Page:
We definitely wouldn’t define 40 Mbps as fast by any means, but it could be enough for a single person or two at a push! In other terms, It would be enough to watch 8 HD Netflix streams simultaneously.
To find that out, we spent some time experimenting with different internet processes while constricting our speed to 40 Mbps. And the bottom line is that you can do most things, but not many times over.
Read on to find out exactly how fast 40 Mbps is and find out a few tips to go faster if you feel like you need to.
How Fast is 40 Mbps, Really?
40 Mbps is a fairly common internet plan but is usually at the bottom of the list of options. That’s because it’s quite a bit below the average speed for most parts of the world.
We crunched the numbers to find out the kinds of things you’d be able to do with a 40 Mbps speed. You can check out our findings below, but bear in mind that the reality might be lower than these figures.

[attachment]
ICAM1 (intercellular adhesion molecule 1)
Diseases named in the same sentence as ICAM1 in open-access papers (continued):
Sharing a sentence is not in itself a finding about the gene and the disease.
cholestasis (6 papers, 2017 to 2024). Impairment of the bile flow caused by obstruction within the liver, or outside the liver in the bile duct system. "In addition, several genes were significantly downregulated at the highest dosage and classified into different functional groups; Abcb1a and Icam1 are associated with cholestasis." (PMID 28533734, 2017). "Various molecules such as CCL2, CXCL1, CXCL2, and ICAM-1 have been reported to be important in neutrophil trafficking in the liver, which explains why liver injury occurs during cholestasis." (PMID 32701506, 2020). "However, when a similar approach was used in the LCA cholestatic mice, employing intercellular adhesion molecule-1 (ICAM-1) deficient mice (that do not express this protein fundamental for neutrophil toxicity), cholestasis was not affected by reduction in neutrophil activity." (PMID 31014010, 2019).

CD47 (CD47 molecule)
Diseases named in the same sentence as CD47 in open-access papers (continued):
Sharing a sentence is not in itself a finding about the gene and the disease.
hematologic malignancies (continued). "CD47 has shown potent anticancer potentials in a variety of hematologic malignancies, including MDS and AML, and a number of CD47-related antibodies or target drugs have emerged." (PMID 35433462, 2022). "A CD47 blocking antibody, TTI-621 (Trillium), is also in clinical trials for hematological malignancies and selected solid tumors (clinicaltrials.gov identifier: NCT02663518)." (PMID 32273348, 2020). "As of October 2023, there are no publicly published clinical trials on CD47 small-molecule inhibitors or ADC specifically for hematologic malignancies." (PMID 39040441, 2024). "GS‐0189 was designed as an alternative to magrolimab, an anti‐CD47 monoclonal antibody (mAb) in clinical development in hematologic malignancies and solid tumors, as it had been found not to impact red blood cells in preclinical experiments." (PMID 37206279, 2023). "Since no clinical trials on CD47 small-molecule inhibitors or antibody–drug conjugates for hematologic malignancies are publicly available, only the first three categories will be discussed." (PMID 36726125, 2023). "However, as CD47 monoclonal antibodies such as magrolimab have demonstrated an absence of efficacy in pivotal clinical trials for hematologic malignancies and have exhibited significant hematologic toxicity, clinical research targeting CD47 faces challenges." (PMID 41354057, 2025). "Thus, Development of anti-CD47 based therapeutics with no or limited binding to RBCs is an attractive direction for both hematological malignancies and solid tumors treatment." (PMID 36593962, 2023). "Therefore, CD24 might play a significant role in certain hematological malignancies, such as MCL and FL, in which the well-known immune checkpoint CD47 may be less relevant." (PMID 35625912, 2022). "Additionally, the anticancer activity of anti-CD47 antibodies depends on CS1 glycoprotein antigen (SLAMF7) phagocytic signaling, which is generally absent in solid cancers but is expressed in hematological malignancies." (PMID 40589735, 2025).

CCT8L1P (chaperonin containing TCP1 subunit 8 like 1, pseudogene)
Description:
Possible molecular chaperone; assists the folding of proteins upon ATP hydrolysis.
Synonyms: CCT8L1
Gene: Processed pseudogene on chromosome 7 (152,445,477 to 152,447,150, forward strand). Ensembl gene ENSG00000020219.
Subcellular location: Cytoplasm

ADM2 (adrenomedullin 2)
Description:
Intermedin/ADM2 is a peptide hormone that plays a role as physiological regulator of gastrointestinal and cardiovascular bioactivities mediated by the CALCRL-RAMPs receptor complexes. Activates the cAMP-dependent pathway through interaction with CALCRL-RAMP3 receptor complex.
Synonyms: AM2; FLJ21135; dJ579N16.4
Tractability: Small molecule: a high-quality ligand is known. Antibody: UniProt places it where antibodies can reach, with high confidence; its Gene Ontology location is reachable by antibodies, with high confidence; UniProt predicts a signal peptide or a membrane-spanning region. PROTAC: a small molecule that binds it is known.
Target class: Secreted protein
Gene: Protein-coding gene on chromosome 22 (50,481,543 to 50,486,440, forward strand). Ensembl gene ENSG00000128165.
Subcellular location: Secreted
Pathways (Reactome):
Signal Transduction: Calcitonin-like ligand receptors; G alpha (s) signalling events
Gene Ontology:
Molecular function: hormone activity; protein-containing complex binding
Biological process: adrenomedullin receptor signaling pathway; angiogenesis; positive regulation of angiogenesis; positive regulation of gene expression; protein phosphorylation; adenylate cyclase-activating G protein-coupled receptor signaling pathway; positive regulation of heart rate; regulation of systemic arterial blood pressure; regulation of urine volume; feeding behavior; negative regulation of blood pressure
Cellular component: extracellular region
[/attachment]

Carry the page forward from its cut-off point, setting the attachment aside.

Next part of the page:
That’s because there are a few variables: your proximity to the router and the number of background processes from other connected devices, for example.
- 8 HD Netflix streams
- 10 online gaming sessions (low bandwidth)
- 2 HD Zoom calls (based on 10 Mbps upload speed)
- 62 Spotify Premium streams
- 8 hours and 20 minutes to download Red Dead Redemption 2 (150 GB)
Movies and music on 40 Mbps
The world’s top streaming service, Netflix, demands a bandwidth of 25 Mbps to unlock its highest video quality, Ultra HD . So at 40 Mbps, this would certainly be possible but only once.
If others in the house want to stream Netflix at the same time, they’ll need to settle for the regular HD quality which requires just 5 Mbps. In this quality, you’d technically be able to stream 8 movies simultaneously with 40 Mbps.